Networks are competing with divided attention spans and more solid programming than ever. People are deviating from linear TV and turning to streaming services such as Netflix, Amazon, and Hulu for original programs. They’re recording shows on their DVRs and forgetting to watch them. According to a recent New York Times article, millennials aren’t even the it-generation anymore for marketers and advertisers. Generation Z is coming up quickly, and it’s comprised of digital-native upstarts who care more about what’s happening on Tumblr and social justice movements than last night’s episode of The Mindy Project. Watching TV may soon be a pastime of older generations, like listening to the radio and knowing how to use a fax machine.
In addition to what’s happening behind the scenes, there’s also a problem with what’s happening in hangout sitcoms on screen. Television is a visual medium. A scene needs interesting dialogue and action to keep a viewer’s attention. That’s why on Law & Order: SVU, when Stabler and Benson interview the bar owner who last saw the suspect, the bar owner is always moving crates or polishing glasses while they talk. Your eye needs something to do while you listen to the long exposition that the writers need you to hear. See also: Game of Thrones’ sexposition scenes.
In hangout sitcoms, writers build up trust in viewers over time. There’s an unspoken agreement between the creator and audience that the former will write snappy enough dialogue during these low-key scenes that not a lot of visuals are needed, and viewers will continue tuning in because they now feel like a part of the gang. With the advent of smartphones, that agreement has been violated — and it’s by no fault of the writers.
It’s that cursed Apple, their smartphones, and millennials’ love of technology and its beautiful, wonderful convenience. I’m including myself in this, by the way. I’ve had a lifetime fear of using the phone, so thank god texting came along in my teens. Throw in Instagram and Twitter, and I never need to leave my apartment again.
Unfortunately for the creators of hangout sitcoms, it’s no longer believable that a group of friends would sit around and talk without simultaneously looking at their smartphones, only half-engaged in their current surroundings and conversations. Is my cynicism for my peers showing? Probably, but I’ve too often seen the best minds of my generation spend half of brunch Instagramming their food while it gets cold.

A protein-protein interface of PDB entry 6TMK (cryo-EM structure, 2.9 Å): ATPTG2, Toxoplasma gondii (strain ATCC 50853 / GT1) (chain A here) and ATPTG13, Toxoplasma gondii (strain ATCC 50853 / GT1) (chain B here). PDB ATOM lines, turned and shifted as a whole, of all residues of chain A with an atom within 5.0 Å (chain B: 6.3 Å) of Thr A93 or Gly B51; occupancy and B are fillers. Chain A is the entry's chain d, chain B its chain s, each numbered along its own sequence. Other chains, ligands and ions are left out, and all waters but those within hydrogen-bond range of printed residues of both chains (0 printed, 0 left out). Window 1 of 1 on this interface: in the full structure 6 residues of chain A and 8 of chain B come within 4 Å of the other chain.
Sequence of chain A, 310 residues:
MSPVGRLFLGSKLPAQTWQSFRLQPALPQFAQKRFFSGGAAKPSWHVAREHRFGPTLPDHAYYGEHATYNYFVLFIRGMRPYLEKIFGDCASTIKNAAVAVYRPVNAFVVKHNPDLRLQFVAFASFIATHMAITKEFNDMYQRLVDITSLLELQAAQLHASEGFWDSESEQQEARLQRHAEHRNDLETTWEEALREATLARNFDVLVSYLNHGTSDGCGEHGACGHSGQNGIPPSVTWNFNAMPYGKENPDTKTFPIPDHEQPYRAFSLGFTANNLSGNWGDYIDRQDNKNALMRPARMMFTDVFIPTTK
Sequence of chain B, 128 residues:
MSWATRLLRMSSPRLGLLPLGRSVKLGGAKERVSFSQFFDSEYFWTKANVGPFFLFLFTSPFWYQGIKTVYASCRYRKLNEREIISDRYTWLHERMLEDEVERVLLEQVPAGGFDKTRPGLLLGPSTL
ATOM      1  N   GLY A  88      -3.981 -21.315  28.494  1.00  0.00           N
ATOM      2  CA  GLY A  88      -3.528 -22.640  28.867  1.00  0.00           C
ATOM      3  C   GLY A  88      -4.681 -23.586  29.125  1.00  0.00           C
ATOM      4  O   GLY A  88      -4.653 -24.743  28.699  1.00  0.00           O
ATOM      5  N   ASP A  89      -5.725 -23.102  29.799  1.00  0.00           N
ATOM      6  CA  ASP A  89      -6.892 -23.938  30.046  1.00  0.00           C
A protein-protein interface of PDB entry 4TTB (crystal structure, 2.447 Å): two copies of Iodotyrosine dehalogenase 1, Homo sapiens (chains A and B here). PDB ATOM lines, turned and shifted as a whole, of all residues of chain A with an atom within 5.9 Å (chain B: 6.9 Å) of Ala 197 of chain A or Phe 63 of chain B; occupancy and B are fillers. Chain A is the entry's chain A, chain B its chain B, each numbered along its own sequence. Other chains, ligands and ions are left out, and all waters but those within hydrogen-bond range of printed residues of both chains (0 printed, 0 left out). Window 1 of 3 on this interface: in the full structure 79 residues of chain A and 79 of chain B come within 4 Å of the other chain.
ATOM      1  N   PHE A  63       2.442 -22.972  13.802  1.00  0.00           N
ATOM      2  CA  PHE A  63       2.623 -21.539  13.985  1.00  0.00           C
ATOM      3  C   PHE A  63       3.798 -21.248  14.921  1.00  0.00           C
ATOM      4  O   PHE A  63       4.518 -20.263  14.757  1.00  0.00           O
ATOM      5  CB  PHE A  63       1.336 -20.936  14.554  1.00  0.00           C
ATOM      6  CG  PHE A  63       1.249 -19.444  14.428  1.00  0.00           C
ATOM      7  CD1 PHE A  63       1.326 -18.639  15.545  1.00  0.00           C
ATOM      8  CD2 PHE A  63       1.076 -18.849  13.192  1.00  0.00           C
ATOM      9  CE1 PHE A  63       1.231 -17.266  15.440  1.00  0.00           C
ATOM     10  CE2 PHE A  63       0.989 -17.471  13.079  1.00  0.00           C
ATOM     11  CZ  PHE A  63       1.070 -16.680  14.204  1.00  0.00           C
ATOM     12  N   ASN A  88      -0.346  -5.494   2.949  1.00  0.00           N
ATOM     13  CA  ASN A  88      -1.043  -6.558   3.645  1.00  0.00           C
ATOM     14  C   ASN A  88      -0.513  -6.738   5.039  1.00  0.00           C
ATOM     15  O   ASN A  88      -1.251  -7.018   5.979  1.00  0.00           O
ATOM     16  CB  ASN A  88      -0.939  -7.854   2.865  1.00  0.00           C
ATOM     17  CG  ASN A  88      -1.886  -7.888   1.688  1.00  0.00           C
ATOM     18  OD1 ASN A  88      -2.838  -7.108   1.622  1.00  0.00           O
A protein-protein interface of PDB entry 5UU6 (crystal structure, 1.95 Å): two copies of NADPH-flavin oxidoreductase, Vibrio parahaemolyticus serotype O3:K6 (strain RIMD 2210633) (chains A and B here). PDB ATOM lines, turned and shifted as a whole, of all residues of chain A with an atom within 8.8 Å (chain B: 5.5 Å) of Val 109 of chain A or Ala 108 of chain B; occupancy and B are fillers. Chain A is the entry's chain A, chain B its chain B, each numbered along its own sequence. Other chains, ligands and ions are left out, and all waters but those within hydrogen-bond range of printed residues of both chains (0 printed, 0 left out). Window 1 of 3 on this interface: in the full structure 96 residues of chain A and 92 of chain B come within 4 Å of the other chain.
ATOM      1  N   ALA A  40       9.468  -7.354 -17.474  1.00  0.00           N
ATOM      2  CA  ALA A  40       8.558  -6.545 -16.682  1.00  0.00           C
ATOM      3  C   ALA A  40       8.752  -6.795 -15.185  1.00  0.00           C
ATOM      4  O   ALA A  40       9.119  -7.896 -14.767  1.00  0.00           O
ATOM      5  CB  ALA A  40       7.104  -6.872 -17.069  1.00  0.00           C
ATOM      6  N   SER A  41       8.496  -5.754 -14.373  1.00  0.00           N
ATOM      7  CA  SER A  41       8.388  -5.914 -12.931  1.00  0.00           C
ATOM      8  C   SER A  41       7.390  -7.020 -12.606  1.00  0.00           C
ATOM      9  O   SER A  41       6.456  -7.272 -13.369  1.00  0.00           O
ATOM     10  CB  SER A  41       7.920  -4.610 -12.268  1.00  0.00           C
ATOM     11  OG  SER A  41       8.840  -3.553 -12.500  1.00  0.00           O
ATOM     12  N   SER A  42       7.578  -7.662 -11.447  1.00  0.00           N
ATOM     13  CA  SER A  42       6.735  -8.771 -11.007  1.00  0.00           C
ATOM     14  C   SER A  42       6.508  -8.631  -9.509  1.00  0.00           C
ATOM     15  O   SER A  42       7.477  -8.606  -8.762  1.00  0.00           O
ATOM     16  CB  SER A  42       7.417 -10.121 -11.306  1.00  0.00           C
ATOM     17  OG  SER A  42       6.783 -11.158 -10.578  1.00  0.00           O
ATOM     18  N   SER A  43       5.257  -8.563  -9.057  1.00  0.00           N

And, don’t even get me started on how hard it is to coordinate said hangout or brunch. Everyone is so busy. Getting all of your friends in one place is a Herculean effort that’s a sitcom plot in and of itself. An interesting one? Probably not. Ever notice how you rarely see all of the girls on Girls in the same place? It’s not realistic, and Lena Dunham knows that. Millennials’ lives are increasingly solitary pursuits, yet we feel connected to our friends through virtual and digital tethers.
The trust that hangout sitcom writers establish with viewers only extends so far. We’ll watch them talk and banter, but we don’t want to watch them text and tweet. What a thrilling Central Perk conversation that would be on Friends, circa 2015.
Chandler: Hey Joey, could it BE any colder out there right now? My weather app says “Just go home.”
Rachel: How come no one liked that picture of Emma I posed on Instagram?
Monica: I’m finding new organic kids’ dinner recipes on Pinterest. Did you know rutabaga skin can have BPA?
Phoebe: Can someone help me upload this video Mike made of me singing “Smelly Cat” to YouTube? Friskies is sponsoring it, and the deliverables are due by noon
Ross: I think Ben knows how; he’s good at that stuff. I’ll text him.
And that, dear friends, is how millennials killed the hangout sitcom: with their texting and their ‘gramming and their Netflix and their Hulu. I’m as guilty as the rest of them. Best of luck to the only two shows in the genre attempting to succeed in the near future: Truth Be Told (NBC, October 16) and Cooper Barrett’s Guide to Surviving Life (Fox, 2016). Spoiler alert: The future involves an unlimited data plan and never trying to get all of your friends in one place unless there’s free booze involved. Oh, and fully accepting that you'll only have half of anyone's attention at a given time as you converse with the top of their head, their face aglow in the illumination from the screen of their smartphone.